AURORA, Colo. (CBS4) – Aurora police had their man cornered. On Sept. 24 they responded to a home in the Conservatory neighborhood for what they described as a “felony child abuse investigation.” They said the homeowner, Eric Burns, 39, “had a valid misdemeanor no bond DV (domestic violence) warrant out of Denver.” Additionally, APD believed Burns had assaulted his son and abused his daughter.

Eric Burns

(credit: CBS)

The SWAT team was called and trained their weapons on the house.

“It was scary,” said neighbor Jasmine Staats who watched the standoff unfold from her home on the next block. SWAT team members were on scene for hours, negotiating with Burns to surrender. They believed there were guns in the house and that he was armed.

After several hours, Burns released his 6-year-old daughter. Police negotiators continued trying to coax Burns to give himself up. But when that didn’t happen, after about four hours, an internal Aurora police report says “Decision made to vacate.” Dozens of officers, negotiators and command officers packed up and left Burns in his home.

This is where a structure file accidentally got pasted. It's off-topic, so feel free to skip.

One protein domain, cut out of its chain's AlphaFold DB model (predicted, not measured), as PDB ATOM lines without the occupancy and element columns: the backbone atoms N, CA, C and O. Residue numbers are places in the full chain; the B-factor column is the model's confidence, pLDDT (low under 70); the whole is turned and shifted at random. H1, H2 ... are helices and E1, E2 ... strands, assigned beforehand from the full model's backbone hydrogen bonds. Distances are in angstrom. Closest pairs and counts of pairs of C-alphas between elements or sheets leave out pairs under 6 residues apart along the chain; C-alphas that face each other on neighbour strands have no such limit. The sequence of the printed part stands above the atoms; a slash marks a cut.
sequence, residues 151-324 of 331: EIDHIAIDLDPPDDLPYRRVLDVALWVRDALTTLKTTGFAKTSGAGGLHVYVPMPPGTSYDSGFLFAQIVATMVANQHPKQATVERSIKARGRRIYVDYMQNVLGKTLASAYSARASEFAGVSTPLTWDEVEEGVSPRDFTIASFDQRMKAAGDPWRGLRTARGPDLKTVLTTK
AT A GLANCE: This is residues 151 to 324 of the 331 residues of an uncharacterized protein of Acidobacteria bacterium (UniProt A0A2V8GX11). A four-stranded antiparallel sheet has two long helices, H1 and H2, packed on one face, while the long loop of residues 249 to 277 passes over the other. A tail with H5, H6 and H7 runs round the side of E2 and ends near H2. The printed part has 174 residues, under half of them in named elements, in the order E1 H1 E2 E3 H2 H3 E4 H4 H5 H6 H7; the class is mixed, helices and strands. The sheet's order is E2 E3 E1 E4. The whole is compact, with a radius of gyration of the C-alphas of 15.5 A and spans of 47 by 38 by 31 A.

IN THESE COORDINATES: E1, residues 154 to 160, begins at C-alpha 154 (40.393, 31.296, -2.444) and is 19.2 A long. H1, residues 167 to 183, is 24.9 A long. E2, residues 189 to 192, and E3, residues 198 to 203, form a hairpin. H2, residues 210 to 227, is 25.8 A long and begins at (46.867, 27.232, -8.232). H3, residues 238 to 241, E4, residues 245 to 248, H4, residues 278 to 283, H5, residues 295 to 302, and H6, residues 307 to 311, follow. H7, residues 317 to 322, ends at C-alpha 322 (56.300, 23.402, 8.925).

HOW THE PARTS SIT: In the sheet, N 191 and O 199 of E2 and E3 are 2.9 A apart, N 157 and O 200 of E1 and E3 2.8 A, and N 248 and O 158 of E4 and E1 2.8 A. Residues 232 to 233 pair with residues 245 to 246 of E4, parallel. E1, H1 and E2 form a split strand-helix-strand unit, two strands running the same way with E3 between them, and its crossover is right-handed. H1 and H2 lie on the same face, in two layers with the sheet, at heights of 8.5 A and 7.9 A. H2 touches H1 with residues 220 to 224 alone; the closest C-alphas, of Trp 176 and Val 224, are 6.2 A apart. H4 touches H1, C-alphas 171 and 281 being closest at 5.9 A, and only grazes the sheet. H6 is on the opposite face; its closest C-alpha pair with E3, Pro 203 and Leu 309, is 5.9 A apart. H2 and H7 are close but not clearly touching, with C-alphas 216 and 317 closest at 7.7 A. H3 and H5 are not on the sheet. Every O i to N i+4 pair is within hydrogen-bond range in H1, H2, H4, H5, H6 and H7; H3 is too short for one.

“We were pretty shocked,” said Staats, “We thought for sure they would have arrested someone. It’s quite concerning they would do that.”

“If someone’s got a warrant out for their arrest, why wouldn’t they have been arrested?” asked Staats.

(credit: CBS)

It turned out that Burns also was wanted for a felony kidnapping warrant issued by Black Hawk police, although Aurora police said they did not know about that warrant on Sept. 24.

Aurora police say they have not been able to locate Burns since the standoff.

The department declined to be interviewed but released a statement saying, “Members of our community and across the nation have made it very clear that they want their police department to respond differently to some incidents, particularly when there is a possibility of using serious force against a subject.” The statement went on to say “avoiding unnecessary confrontations was now a top priority for the department.”

“Sometimes this means walking away from a situation and utilizing investigative resources to apprehend persons at a later time,” said the APD statement.

Craig Miller described what he saw from across the street as a “huge police presence.”

(credit: CBS)

He told CBS4 that “after four hours and that kind of police response you kind of assume it’s ending with them taking somebody into custody. Pretty surprising that after that kind of response and that kind of action that there wasn’t an arrest made.”